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B421 - Provision of Defribrillators Bill

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    If all the other parties are willing to pay to train people, we'll gladly expand the remit of the bill. Our primary worry when drafting it is that it would get voted down for cost reasons; if people think that's not a concern then the Labour Party is more than happy to take it further.
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    (Original post by TopHat)
    My understanding of SADS is that CPR is not an effective response. I'd also refer both gentlemen to Chwirkytheappleboy's post. Sixth form colleges are included under "schools", by the Department of Education's definitions. We will extend the bill to universities if enough people are interested.
    :yy:

    But once again (sorry to persist, but I'm getting the feeling I may have missed something) how are these going to be funded for the rest of the UK if funding is only for schools in England?
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    (Original post by TopHat)
    If all the other parties are willing to pay to train people, we'll gladly expand the remit of the bill. Our primary worry when drafting it is that it would get voted down for cost reasons; if people think that's not a concern then the Labour Party is more than happy to take it further.
    Well there's no point in having them in many ways if you're not going to train people to use them is there?
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    Sorry, I think I missed you. Essentially, because of devolution, there's not much we can do about that. I'd assume that the devolved governments would be willing to cover it. I'd love to have extended that to "the United Kingdom", rather than "England", but there's devolution for you.
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    (Original post by toronto353)
    Well there's no point in having them in many ways if you're not going to train people to use them is there?
    As pointed out numerous times, schools are required to have at least one accredited medical staff, and we've updated the accreditation in 2.(1) so it includes defibrillator training. We've also pointed out 2.(1) is probably strictly speaking unnecessary, because I'd be highly surprised if it isn't already part of the accreditation process. There will be at least one member of staff in every school who knows how to use it.
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    (Original post by TopHat)
    As pointed out numerous times, schools are required to have at least one accredited medical staff, and we've updated the accreditation in 2.(1) so it includes defibrillator training. We've also pointed out 2.(1) is probably strictly speaking unnecessary, because I'd be highly surprised if it isn't already part of the accreditation process. There will be at least one member of staff in every school who knows how to use it.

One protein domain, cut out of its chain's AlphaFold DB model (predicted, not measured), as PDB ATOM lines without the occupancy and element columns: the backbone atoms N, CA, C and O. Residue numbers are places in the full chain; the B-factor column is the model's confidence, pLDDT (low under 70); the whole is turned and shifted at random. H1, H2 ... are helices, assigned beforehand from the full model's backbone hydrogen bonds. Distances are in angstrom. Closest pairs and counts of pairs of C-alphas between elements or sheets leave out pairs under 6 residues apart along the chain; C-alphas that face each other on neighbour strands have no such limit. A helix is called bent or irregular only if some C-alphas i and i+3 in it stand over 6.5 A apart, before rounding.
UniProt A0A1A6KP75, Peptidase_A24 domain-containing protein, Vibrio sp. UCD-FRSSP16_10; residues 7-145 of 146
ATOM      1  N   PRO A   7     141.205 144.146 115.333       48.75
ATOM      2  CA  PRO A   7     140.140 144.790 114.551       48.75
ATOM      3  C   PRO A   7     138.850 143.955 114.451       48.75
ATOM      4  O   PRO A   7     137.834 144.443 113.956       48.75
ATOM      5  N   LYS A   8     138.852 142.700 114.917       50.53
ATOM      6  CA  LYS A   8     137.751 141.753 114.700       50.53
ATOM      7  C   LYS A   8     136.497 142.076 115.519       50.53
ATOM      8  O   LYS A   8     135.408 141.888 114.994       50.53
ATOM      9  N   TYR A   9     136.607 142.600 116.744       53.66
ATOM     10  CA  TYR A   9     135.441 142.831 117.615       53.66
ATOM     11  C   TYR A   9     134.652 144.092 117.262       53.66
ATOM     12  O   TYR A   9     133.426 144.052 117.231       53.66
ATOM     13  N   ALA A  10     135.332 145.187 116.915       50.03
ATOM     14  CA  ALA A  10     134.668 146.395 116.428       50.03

That wasn't my point. My point was that I would support you including costing for training in the Bill.
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    (Original post by James82)
    Surely it would be better to carry out a widespread programme of CPR training. We have an excellent ambulance service in this country who carry defibrillators as standard, they have a target response time of 8 minutes, so should be able to administer defibrillation where necessary within 10 minutes. Would the time spent hunting down the defibrillator and the person trained to use it not be better spent administering CPR while waiting for an ambulance?

    There is also the problem that people may have a very weak heartbeat that is hard to detect and the use of defibrillation could actually have the opposite effect of that desired, by actually shocking the heart out of rhythm. The problem is there is no way to quantify how many people are killed by the unnecessary use of defibrillation as any post mortem will merely show the cause of death as a cardiac arrest, but not whether the defibrillation was the cause of the cardiac arrest.

    In the right hands defibrillation saves lives, in the wrong hands it can actually cost lives, and I fear that the more widespread its use becomes the more it will be used by those without the proper skills. You might be able to learn how to use a defibrillator on a 1 day training course, but learning when to use it is just as important, and that only comes with years of experience.
    As has been said in post #45, the defibrillator does the work for you If the person has a very weak but regular heartbeat the defib wont shock them, it only shocks 'shockable' heart rhythms.

    Perhaps widespread CPR training would be good, but I think it would be much more expensive, and anyway, how long does it take to call the person with the defibrillator and training to use it? You could still administer CPR while waiting for the defibrillator to arrive At the end of the day, if they get treatment in 5 minutes instead of 8 minutes, they are one hell of a lot more likely to survive
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    (Original post by TopHat)
    We wanted to make sure this would pass.
    So omitting the truth and hoping people won't notice is a good idea, eh?


    a line about defibrillator training being included in basic first-aid courses.
    Doesn't that (a) seek to minimise the issue (and cost) and (b) ignore the reasons that such training isn't included in basic first aid training?

    We feel that the majority of children's time is spent in schools